Title: BillyThe Boy Who Turned Into a Snake
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Title: BillyThe Boy Who Turned Into a Snake
Series Title: BillyThe Boy Who Turned Into a Snake
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SOUTHEASTERN INDIAN ORAL HISTORY PROJECT


UNIVERSITY OF FLORIDA

In cooperation with The Seminole Tribe of Florida



INTERVIEWEE: BILLY
INTERVIEWER: JEAN CHAUDHURI


DATE: 1971














INDEX




Hunting and fishing, 1

Indian freedom, 1

Medicine, 2

Prayers, 1

Story of "The Boy Who Turned Into A Snake," 2-3


















B: ...as we keep what we had in the past and we hold it sacred
to us. But when we start taking it for granted, and using
it for something that it wasn't meant to be used for, then
I think we should let it with the honored past, because it's
better to have honored memories of what went on a long time
ago than to still see these being violated, and still see our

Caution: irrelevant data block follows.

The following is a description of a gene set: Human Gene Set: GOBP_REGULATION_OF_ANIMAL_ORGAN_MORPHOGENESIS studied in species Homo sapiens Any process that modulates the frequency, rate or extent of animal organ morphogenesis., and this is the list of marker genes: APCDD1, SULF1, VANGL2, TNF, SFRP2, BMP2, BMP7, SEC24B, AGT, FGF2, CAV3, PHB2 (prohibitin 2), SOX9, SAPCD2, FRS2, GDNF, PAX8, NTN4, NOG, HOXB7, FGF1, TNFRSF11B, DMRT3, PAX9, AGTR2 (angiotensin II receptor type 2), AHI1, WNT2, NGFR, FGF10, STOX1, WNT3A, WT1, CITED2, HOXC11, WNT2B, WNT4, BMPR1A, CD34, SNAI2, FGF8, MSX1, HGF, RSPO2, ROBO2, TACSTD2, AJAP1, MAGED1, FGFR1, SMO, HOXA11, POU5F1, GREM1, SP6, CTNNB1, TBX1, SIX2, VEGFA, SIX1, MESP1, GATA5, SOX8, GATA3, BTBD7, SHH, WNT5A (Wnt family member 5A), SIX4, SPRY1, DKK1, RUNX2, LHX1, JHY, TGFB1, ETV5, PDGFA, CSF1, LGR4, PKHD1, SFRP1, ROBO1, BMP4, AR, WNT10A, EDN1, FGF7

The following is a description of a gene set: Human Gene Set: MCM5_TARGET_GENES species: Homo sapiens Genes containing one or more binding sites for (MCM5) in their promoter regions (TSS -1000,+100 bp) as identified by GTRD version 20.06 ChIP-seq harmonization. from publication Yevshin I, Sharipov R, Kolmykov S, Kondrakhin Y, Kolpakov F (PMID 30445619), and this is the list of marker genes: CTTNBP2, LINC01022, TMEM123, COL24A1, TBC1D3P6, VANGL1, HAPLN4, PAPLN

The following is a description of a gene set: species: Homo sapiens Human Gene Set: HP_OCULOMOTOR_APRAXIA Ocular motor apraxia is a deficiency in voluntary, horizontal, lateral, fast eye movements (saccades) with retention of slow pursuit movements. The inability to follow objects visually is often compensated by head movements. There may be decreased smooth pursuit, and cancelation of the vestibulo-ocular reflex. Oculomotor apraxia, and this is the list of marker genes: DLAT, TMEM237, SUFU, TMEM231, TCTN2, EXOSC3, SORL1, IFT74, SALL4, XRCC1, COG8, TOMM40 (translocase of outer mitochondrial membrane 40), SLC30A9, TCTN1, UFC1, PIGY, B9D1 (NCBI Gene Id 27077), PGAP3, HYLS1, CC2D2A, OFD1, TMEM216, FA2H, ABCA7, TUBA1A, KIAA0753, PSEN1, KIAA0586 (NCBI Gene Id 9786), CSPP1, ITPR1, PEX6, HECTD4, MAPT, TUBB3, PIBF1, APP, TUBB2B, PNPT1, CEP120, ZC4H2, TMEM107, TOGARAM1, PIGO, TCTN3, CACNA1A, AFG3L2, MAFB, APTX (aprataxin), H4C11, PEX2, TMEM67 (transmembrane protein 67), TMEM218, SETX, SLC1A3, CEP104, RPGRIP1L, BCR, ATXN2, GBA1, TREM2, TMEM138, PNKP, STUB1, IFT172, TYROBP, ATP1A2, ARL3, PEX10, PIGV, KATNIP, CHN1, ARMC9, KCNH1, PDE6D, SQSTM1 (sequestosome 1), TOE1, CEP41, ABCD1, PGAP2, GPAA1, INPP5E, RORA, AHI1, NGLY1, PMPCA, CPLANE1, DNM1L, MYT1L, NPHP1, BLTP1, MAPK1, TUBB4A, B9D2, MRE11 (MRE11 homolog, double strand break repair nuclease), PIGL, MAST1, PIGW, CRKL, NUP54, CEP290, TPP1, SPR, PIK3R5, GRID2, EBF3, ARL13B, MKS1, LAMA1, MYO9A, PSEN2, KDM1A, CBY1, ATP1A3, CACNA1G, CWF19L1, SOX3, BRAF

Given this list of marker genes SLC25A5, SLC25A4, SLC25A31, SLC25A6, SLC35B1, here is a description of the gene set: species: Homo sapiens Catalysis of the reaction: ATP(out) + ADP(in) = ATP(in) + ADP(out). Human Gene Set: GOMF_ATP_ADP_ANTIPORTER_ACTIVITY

customs. I mean, I'd rather remember it as something that
really meant something to us when we lived this way, and...
I mean I'm proud to be an Indian, you know, at least part
Indian. It's God's given gift.

C: According to hearing your elders talk, how free was the
Indian before white man came around? What sort of stories have
you heard as far as their fishing territories, hunting, and
things of this sort? How free were they?

B: You mean before the white man came?

C: Uh huh.

B: Well, they had a lot of freedom. They can go away and go
hunting and go where they wanted to. They never worried
about nobody bothering the Indians. They go ; they'd
go hunting.

C: The elders tell me that before they went on a hunt they always
prayed--not to kill more than they had to, not to cut down
any more trees than they had to, because they felt that the
tree was giving itself in order to give us warmth, and it
was giving us life. And also with animals they were going
to kill, they would offer prayers and ask just for enough to
feed the tribe. Can you tell me what you've heard?

B: I guess, as far as food...like I say, they killed sufficient
for the whole tribe or for the whole camp. When they live
in the camps, there's more than one family in the camps, so they
just get enough for the whole.

C: You were saying earlier about prayers, or something like this.
Can you comment on that again?















B: They used a medicine, a kind of sacred medicine, that's
what they used before they'd go out like on a hunting